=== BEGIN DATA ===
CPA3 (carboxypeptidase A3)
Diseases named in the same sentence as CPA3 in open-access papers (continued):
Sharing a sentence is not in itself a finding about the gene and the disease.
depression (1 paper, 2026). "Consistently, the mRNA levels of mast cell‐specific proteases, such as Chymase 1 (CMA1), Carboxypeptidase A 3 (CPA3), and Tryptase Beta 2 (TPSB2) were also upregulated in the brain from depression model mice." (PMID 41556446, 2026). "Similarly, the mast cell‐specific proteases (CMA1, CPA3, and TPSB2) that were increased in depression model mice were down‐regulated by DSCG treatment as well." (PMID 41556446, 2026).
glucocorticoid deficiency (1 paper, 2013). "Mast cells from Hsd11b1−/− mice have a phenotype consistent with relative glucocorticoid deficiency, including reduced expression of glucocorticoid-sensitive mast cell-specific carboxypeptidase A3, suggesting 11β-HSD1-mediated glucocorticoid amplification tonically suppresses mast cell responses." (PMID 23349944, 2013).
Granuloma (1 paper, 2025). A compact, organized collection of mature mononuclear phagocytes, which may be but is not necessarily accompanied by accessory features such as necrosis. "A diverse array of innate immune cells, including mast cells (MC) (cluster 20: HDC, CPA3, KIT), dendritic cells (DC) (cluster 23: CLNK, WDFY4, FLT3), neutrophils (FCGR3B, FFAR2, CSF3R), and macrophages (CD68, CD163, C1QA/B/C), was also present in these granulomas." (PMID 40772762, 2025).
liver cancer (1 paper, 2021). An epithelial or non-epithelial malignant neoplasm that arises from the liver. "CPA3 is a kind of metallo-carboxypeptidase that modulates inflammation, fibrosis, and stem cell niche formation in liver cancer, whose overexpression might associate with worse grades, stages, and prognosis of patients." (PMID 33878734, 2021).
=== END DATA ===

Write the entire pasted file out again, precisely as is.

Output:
CPA3 (carboxypeptidase A3)
Diseases named in the same sentence as CPA3 in open-access papers (continued):
Sharing a sentence is not in itself a finding about the gene and the disease.
depression (1 paper, 2026). "Consistently, the mRNA levels of mast cell‐specific proteases, such as Chymase 1 (CMA1), Carboxypeptidase A 3 (CPA3), and Tryptase Beta 2 (TPSB2) were also upregulated in the brain from depression model mice." (PMID 41556446, 2026). "Similarly, the mast cell‐specific proteases (CMA1, CPA3, and TPSB2) that were increased in depression model mice were down‐regulated by DSCG treatment as well." (PMID 41556446, 2026).
glucocorticoid deficiency (1 paper, 2013). "Mast cells from Hsd11b1−/− mice have a phenotype consistent with relative glucocorticoid deficiency, including reduced expression of glucocorticoid-sensitive mast cell-specific carboxypeptidase A3, suggesting 11β-HSD1-mediated glucocorticoid amplification tonically suppresses mast cell responses." (PMID 23349944, 2013).
Granuloma (1 paper, 2025). A compact, organized collection of mature mononuclear phagocytes, which may be but is not necessarily accompanied by accessory features such as necrosis. "A diverse array of innate immune cells, including mast cells (MC) (cluster 20: HDC, CPA3, KIT), dendritic cells (DC) (cluster 23: CLNK, WDFY4, FLT3), neutrophils (FCGR3B, FFAR2, CSF3R), and macrophages (CD68, CD163, C1QA/B/C), was also present in these granulomas." (PMID 40772762, 2025).
liver cancer (1 paper, 2021). An epithelial or non-epithelial malignant neoplasm that arises from the liver. "CPA3 is a kind of metallo-carboxypeptidase that modulates inflammation, fibrosis, and stem cell niche formation in liver cancer, whose overexpression might associate with worse grades, stages, and prognosis of patients." (PMID 33878734, 2021).